Even a TV news director sniffed that the video wasn't all that great, and his was the station which showed not only moderation in its coverage, but which amazingly had reaped the highest ratings of the evening. He also pointed out that the Fox station had withheld some video from the pool for its own "exclusive" use, which it bannered on the screen with its own "EXCLUSIVE" graphic.
This left the pot simmering until the Society of Professional Journalists chapter took up the cudgel and cancelled its regular meeting to instead discuss the coverage in an across-the-bay forum. Groups assembled on the campus of the University of South Florida in St. Petersburg and in Tampa, and the whole shebang was televised between the two venues.
As might be expected, the news directors from the various TV stations in the market were each accompanied by their own Praetorian Guard of assignment editors, reporters and cameraman. Also, as might be expected, each claimed that their performance in covering the story not only was journalistically correct, but that the media had performed yeoman service.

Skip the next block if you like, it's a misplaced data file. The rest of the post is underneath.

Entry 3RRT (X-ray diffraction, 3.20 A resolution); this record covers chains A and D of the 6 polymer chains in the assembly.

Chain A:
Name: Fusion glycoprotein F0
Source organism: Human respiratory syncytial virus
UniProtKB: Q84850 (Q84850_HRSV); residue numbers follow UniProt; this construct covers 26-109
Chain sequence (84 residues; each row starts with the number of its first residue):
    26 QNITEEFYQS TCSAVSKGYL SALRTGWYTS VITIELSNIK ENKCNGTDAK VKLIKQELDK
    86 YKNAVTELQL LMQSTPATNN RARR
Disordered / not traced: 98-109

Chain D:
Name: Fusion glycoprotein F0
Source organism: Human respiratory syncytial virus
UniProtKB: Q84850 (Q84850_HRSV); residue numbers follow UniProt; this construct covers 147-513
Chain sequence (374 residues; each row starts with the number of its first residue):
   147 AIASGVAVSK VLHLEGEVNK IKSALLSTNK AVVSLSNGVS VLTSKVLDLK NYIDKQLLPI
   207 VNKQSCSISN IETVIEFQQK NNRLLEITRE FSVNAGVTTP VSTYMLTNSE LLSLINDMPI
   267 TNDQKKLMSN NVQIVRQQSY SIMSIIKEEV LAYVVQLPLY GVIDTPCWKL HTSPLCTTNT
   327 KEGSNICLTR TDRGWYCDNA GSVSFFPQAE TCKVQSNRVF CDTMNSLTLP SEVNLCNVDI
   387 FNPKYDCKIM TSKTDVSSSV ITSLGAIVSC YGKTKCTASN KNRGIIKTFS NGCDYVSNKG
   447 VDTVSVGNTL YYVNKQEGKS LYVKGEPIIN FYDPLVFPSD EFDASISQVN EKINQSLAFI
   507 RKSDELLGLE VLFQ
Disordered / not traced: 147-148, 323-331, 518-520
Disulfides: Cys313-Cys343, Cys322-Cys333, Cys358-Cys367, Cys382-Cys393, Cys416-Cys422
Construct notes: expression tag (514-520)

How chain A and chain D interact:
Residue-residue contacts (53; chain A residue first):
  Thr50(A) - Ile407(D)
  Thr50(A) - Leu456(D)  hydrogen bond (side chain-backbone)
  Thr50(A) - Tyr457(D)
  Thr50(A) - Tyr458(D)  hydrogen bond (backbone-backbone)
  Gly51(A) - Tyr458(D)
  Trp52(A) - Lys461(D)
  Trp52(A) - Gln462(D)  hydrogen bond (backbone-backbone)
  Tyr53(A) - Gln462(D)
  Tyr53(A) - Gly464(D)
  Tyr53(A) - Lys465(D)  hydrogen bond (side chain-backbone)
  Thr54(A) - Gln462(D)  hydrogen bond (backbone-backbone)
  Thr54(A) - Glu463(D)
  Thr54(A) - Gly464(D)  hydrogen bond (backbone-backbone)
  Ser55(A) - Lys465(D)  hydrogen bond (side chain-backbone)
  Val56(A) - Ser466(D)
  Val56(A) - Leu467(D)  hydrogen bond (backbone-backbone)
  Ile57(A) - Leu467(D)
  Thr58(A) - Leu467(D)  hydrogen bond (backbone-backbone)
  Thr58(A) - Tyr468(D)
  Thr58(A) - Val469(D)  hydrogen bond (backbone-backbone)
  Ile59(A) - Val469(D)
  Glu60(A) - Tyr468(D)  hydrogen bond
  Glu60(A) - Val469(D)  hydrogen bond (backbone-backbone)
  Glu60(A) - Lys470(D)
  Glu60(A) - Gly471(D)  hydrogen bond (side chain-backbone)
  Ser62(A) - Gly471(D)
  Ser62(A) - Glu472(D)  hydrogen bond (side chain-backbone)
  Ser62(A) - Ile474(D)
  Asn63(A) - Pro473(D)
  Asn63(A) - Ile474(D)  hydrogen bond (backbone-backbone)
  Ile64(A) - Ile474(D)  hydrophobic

Dan Bradley, news director of the NBC affiliate even claimed that if it were not for the media attention, the girl could perhaps have lain forever, undiscovered, in the New York hospital.
Bob Jordan, who heads the ABC affiliate's news department, said, "We don't pay for interviews; we don't pay, never have, never will, for people to talk to us." Jordan's outfit, it may be remembered, was the one which offered to pay to fly the Barnes family to New York, and in return demanded 24 hours exclusive access to them.
Prior to coming to Tampa, Jordan was the news director of the TV station in Los Angeles which aired videotape of Marsha Clark, prosecutor in the O.J. Simpson case, inspecting Simpson's mansion prior to the issuance of a search warrant. He subsequently left that station when it was discovered the time code on the videotape of the incident was wrong, and the station had to admit its error.
The love fest would have continued unabated were it not for one journalism student, who kept asking over and over again how the news honchos could justify paying for a story.
Perhaps the summation came from Mark Douglas, a TV reporter who observed, "This story has taken on an aura of perversion."
Albion Monitor March 30, 1996 (http://www.monitor.net/monitor)
All Rights Reserved.
Contact firstname.lastname@example.org for permission to reproduce.
All Rights Reserved.
Contact email@example.com for permission to reproduce.